Is it possible to accurately predict your future health needs?
The American public holds the attitude, “it can’t happen to me,” no matter the issue or suffering. While it’s honorable to be optimistic, the Seniorcare.com Aging Council agree that being too positive is like burying one’s head in the sand, which can gravely affect fiscal stability. Even Genworth’s recent study shows that the average consumer doesn’t have a handle on the cost of long-term care. Consequently, it’s time for a reality check. When you know the facts and take control of impending needs, individuals like you and me can remain in charge of our care.
Only a third of Americans think they will need long-term care
While two-thirds of Americans actually will need long-term care
The best time to prepare is now
We all want good medical care, and we all want good health. Having the two increases our physical and mental conditions in the future. There is no lack of information on how to do that. We have access to personal wireless devices that help us track our activities, our sleep patterns, and even our diet. So, it shouldn’t be too difficult to remain on top of our fitness.
But what about saving for the essentials, like long-term care? Is it possible?
Economic groups tell us to prepare, and the best way to do that is to know what our health will be down the road. One expert, Harsh Wanigaratne with Spedsta, says,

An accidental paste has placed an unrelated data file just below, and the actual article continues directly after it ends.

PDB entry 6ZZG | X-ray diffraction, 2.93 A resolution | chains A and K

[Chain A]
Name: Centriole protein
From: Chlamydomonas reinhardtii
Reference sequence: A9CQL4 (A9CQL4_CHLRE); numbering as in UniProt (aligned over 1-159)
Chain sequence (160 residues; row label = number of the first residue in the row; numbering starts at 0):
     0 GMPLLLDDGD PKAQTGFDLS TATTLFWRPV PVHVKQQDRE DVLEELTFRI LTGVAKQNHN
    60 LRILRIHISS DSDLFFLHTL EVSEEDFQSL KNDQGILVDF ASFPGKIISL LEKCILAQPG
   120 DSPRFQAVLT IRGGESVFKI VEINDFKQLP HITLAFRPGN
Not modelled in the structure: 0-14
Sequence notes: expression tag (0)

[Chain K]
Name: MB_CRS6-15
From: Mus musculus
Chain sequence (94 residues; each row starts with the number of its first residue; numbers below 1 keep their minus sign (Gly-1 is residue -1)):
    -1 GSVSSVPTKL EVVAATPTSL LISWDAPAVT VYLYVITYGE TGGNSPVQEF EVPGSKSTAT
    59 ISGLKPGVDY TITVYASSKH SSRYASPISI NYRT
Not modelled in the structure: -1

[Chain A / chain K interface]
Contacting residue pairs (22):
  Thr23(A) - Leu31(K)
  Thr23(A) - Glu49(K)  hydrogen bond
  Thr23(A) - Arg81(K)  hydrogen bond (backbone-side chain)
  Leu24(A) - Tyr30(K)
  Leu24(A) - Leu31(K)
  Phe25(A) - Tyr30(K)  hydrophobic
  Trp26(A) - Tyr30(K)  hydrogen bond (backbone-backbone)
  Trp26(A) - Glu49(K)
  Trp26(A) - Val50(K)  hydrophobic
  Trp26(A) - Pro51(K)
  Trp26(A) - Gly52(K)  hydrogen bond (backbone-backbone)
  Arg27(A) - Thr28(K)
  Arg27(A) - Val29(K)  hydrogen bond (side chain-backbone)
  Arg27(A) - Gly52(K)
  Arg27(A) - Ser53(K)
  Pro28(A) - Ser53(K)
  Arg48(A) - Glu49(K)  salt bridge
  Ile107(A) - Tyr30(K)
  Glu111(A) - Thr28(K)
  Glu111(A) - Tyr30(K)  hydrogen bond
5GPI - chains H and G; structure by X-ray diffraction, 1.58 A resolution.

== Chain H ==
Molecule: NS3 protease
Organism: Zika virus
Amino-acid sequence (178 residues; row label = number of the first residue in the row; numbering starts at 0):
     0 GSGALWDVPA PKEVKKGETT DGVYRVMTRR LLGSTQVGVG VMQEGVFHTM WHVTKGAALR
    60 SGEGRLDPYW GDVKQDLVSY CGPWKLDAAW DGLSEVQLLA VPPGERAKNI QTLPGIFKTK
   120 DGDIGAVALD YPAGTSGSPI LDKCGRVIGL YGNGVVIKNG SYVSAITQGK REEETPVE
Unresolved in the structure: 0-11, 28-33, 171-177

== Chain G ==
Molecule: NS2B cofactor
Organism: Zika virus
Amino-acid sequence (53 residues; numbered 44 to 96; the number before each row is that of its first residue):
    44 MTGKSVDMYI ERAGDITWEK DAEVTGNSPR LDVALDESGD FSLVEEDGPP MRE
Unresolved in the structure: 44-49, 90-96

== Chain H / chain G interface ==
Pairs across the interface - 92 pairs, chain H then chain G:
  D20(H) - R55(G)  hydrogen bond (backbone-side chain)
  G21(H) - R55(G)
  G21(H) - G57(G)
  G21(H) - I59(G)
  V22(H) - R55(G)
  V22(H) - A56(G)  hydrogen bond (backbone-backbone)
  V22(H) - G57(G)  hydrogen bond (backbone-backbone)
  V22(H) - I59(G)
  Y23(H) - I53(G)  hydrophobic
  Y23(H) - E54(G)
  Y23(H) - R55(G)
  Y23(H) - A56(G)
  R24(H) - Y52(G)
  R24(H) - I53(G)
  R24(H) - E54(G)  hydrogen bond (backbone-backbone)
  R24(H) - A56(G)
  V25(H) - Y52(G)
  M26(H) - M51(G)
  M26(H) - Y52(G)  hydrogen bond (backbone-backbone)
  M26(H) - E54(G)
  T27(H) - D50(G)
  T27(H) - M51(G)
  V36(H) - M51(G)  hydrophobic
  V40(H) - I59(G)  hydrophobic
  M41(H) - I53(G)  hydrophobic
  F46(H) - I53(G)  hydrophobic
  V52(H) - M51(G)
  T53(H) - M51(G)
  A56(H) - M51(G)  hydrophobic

Kaiser Permanente’s ‘Care Anywhere’ initiative brings a bold vision of turning the home into an incredible place where future care is given. Wearable devices are going to be an essential part of that vision allowing people to monitor and act on health data on their own time.
But I question whether we can accurately predict what the physical needs will be 5, 10, or 15 years down the road. What pieces of information do we need to monitor them? Will technology track the data and anticipate our future healthcare costs? Here’s what other aging experts say:
Acquire a health baseline: know your medical history (and family history) and have the critical blood work drawn and screening tests. Patients can also self-monitor some indicators using at-home technology, such as blood pressure, heart rate, blood sugar, etc. Track what your fitness, weight, etc. Invest if trackable devices. Shannon Martin, Aging Wisely.
Have a starting point (a baseline) to tell you where you are on the extensive, multifaceted range of your physical, mental and emotional health. It’s the point of reference to help you get where you want to go. A baseline offers two components: existing illness and potential future disease. Your medical, social and family history shapes the baseline, which is the influence of common factors. Although some are adaptable, an individual must have an accurate picture of current information and status.
Know the Genetics
23 and me bring genetics to the masses. For less than $200 you can test your saliva and receive any number of reports that can pinpoint your history and risks to help you alter your behavior. Can anyone accurately predict one’s ability to pay for healthcare and retirement? No technology exists today to do that. You need to save for the unexpected. Anthony Cirillo, The Aging Experience.